Ukraine’s capital erupted back into violence on Tuesday morning. This article is one of a series written with the onset of night.
The eruption came as the authorities gave protesters in Kyiv public buildings and spaces a deadline to quit those premises.
The government warned that, as of the evening, remaining occupants would not be treated as peaceful civilians.
A key opposition leader asked that all women and children leave Maidan central square.
In the latest confrontation, several thousand anti-government protesters clashed with police near the parliament.
Opposition street fighters threw paving stones and petrol bombs.
The police fired stun and smoke grenades and rubber bullets.
The escalation amplified pressure on the president, Viktor Yanukovich, to strike a deal with the opposition to return Ukraine to a parliamentary republic rather than today’s presidential republic.
Central Kyiv calmed down later in the day. It was in an uproar in the early hours.
Most of the hardline protesters would be chased out of the area, and riot police would impose their way in Maidan (Independence Square).
The protesters had marched to the parliament building to press Yanukovich to give up what they call his “dictatorial” control of the economy and the security forces. Along the way, they were blocked by a line of trucks and the riot squads with interlocked shields.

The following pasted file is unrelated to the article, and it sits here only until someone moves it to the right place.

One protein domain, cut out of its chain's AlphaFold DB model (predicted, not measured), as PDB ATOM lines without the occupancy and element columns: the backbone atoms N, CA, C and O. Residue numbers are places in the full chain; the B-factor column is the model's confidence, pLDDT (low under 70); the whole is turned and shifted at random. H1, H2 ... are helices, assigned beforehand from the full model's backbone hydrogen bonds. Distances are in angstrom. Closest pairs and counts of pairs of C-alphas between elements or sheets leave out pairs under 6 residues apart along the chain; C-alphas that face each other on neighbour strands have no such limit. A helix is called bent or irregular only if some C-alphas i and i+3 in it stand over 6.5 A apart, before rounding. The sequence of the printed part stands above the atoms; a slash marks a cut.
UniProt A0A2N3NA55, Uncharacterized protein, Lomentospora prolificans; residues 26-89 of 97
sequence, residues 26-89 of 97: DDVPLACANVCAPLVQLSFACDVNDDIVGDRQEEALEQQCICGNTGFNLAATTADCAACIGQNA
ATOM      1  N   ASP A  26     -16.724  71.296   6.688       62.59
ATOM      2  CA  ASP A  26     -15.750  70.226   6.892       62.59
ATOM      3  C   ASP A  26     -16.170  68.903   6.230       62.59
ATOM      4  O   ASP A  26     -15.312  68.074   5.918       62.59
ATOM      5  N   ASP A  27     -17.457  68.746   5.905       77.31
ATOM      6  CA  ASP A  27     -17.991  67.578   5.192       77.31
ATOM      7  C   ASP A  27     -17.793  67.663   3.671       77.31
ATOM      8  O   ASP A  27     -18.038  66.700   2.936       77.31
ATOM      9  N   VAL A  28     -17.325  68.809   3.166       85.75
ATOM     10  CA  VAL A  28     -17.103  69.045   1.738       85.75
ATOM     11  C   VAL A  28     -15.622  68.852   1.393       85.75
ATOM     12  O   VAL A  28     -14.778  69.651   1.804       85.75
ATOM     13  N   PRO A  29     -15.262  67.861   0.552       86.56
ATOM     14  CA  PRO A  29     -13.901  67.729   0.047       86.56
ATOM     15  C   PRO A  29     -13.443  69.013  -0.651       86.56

A nearby office of Yanukovich’s Party of the Regions was ransacked.
Heavy police action against initially peaceful demonstrations at the end of November would see groups of otherwise ordinary Ukrainians respond with their own force – though not at the same level seen when the government unleashed units whose members are especially trained to fight major organised crime.
These massive specimens of law enforcement were launched against even non-violent opponents in the streets, swinging boots and batons into them even after they had fallen.
Many Ukrainians say they do not approve of the actions taken by extremists in Euro-Maidan, yet the protesters vowed they won’t give up till Yanukovich makes real concessions.
The European Union’s expression of deepening ‘concern’ evolved towards making noises about sanctions in reaction to the violence.
With Russia, on the other hand, traditional ally of at least a part of Ukraine, there was no mincing words; Moscow accuses western capitals of encouraging the opposition.
Russia is loathe to give up influence, and when Kiev walked away from a strategic deal (which it had long-favoured) on closer links with mainstream Europe, Moscow promised it a multi-billion-euro financial and economic aid package.
Even so, cautious heads in the Kremlin slowed down on handing that over.
Kiev’s currency seems to lose more credibility – in some eyes – with every blow struck.